When Kathy Hochul became New York’s first female governor, and again after she accepted the Democratic Party’s nomination in February, she didn’t let the moments pass without noting their historical significance.
Referencing a speech by Theodore Roosevelt that compared politics to an arena, she celebrated the milestone, saying that for the first time, “a woman has entered that arena as governor.”
Yet in the months that followed, as Ms. Hochul campaigned to become the first woman to be elected to the governor’s mansion in Albany, her focus on the barriers she had broken down largely receded.
But as the race closes in against her Republican challenger, Rep. Lee Zeldin, Ms. Hochul brings that message back to the fore when she takes the stage Thursday alongside Vice President Kamala Harris and Hillary Clinton during a women’s vote. event at Barnard College, a private women’s college in Manhattan.
The rally is part of a bigger push Ms. Hochul’s campaign is making to draw Democratic voters to the polls and help the governor push back against Mr. Zeldin.
Although recent major polls showed Ms Hochul in the lead, what was initially a sizable margin appeared to shrink as Election Day approached. Republicans have become energized by the prospect of taking the gubernatorial seat in liberal New York, and Mr. Zeldin has benefited from a massive outside spending campaign from ultra-wealthy conservative donors.
As Ms. Hochul’s campaign entered its final sprint, organizers have focused heavily on energizing the Democrats’ traditional black and Latino voter base through ads and rallies, particularly in New York City. Democratic strategists believe that if Ms. Hochul can rack up enough votes there, she can counter any gains Mr. Zeldin might make in the suburbs and upstate where Republicans are generally more competitive.
Thursday’s event marks Ms. Hochul’s most significant effort yet to boost women’s participation.
When she took office, replacing former Gov. Andrew M. Cuomo after he resigned, she openly said she hoped her milestone could inspire women to be ambitious or follow her in politics. She pointed to being a historic first, even symbolically standing under a glass ceiling after winning her primary election.
During this campaign, Ms. Hochul has sometimes associated her identity with the issues. In particular, after it became clear that the Supreme Court was about to strike down the constitutional right to abortion, Ms. Hochul said the issue was not just political. “As a woman,” she said in May, “it’s personal.”
Christine C. Quinn, a Democrat who in 2013 unsuccessfully ran to be New York’s first openly gay female mayor, said she thought it was important to make that connection.
Her failure to highlight her own identity, she added, was a major campaign mistake.
“I downplayed the historic nature of my campaign, and that was a mistake,” said Ms. Quinn, leader of the state Democratic Party. She added, “If you don’t promote who you are, you seem to lack authenticity.”
But when Ms Hochul took part in her general election run against Mr Zeldin, she mentioned her gender less frequently. Even as access to abortion became the main focus of her campaign over the summer, Ms Hochul spoke less often about her own relationship with it and did not mention it in her TV ads. .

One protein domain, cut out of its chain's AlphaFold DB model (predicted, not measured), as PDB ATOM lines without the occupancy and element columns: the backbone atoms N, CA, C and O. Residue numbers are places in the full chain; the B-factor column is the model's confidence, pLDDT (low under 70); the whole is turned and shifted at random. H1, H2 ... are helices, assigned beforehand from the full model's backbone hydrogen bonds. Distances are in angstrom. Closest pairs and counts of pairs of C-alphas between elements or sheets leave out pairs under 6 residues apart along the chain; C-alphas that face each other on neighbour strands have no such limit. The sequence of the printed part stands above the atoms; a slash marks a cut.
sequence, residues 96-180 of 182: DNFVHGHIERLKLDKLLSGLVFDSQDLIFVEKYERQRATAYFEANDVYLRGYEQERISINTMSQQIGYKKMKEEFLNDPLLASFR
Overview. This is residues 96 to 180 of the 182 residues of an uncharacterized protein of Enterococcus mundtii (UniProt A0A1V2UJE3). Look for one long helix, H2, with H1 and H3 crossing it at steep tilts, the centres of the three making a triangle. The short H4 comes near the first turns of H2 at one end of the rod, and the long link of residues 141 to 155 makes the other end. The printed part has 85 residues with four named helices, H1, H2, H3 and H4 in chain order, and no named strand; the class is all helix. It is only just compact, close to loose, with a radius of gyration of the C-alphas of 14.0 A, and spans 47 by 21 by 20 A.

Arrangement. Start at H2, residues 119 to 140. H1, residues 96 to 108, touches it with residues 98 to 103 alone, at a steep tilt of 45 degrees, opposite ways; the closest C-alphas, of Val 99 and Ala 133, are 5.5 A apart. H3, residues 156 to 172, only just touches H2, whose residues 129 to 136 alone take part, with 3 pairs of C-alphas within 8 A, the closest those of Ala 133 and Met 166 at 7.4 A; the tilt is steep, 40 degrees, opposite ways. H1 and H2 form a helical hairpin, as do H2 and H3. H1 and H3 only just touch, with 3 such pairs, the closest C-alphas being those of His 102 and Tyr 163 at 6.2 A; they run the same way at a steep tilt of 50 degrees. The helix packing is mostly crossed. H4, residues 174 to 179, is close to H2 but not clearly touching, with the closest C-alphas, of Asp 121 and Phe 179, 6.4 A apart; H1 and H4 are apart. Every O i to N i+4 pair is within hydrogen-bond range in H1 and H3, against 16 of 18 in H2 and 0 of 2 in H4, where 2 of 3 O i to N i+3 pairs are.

Thursday’s event felt like a strategic counterattack, featuring other women who had achieved firsts. The vice president was the first woman and woman of color to hold this position; Mrs. Clinton was the first female senator from New York and the first woman to serve as a major party presidential candidate; and Letitia James, who is running for re-election, was the first woman to be elected New York’s attorney general and the first black person to hold the office.
Jeanne Zaino, a professor of political science at Iona College, said the governor was probably right to focus on the issues and her record rather than pointing out to voters the groundbreaking nature of her campaign.
Voters often dismissed identity-based appeals as irrelevant to issues that mattered more to them, she said.
“When we look at research,” Professor Zaino said, “for the candidate, touting their ‘primity’, if you will, is rarely a winning strategy.”
Democrats across the country hoped that women alarmed by the Supreme Court’s decision and moves by Republican-led states to limit abortion access would be encouraged to vote for them. A number of polls in the state gubernatorial race showed Ms. Hochul had a significant lead among women.
But national polls covering the race for control of Congress found women shifting their support from Democrats to Republicans, especially as crime and the economy became bigger issues for voters.
A New York Times poll released last month found a major shift among women who identified as independent voters, and a Wall Street Journal poll released Thursday found a similar shift among white suburban women. Mr. Zeldin has aggressively courted both groups, largely focusing on public safety and inflation.
Ms. Hochul in turn moved her post. She has spent the past few weeks highlighting her efforts to crack down on illegal guns and pass gun control laws to refute Mr Zeldin’s claims that she is not tough enough on crime.
Yet she hasn’t completely left the issue of abortion behind. It is expected to be a major focus at Thursday’s rally, and it was one of his central arguments during his debate against Mr Zeldin last month.
“Nobody runs like a simple woman,” Ms Quinn pointed out. “She presents herself as a multi-faceted candidate, as any good candidate would.”
Ruth Igelnik and Jeffery C.Mays contributed report.